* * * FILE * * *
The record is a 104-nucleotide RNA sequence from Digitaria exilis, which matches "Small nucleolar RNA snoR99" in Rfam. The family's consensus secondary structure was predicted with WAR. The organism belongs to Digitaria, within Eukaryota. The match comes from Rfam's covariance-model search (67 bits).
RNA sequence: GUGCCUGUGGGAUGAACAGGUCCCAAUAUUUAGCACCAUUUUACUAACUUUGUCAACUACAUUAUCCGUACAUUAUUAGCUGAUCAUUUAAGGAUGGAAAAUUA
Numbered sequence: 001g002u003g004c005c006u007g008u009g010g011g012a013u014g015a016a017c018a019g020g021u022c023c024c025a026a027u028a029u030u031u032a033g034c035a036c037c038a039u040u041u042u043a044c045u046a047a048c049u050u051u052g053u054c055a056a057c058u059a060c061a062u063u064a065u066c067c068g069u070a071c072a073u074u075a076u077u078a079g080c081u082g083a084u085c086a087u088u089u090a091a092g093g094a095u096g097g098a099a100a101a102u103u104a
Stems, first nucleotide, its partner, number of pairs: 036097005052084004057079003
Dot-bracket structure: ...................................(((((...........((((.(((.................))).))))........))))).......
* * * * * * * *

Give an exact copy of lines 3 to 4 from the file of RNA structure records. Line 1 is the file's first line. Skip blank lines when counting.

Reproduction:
Numbered sequence: 001g002u003g004c005c006u007g008u009g010g011g012a013u014g015a016a017c018a019g020g021u022c023c024c025a026a027u028a029u030u031u032a033g034c035a036c037c038a039u040u041u042u043a044c045u046a047a048c049u050u051u052g053u054c055a056a057c058u059a060c061a062u063u064a065u066c067c068g069u070a071c072a073u074u075a076u077u078a079g080c081u082g083a084u085c086a087u088u089u090a091a092g093g094a095u096g097g098a099a100a101a102u103u104a
Stems, first nucleotide, its partner, number of pairs: 036097005052084004057079003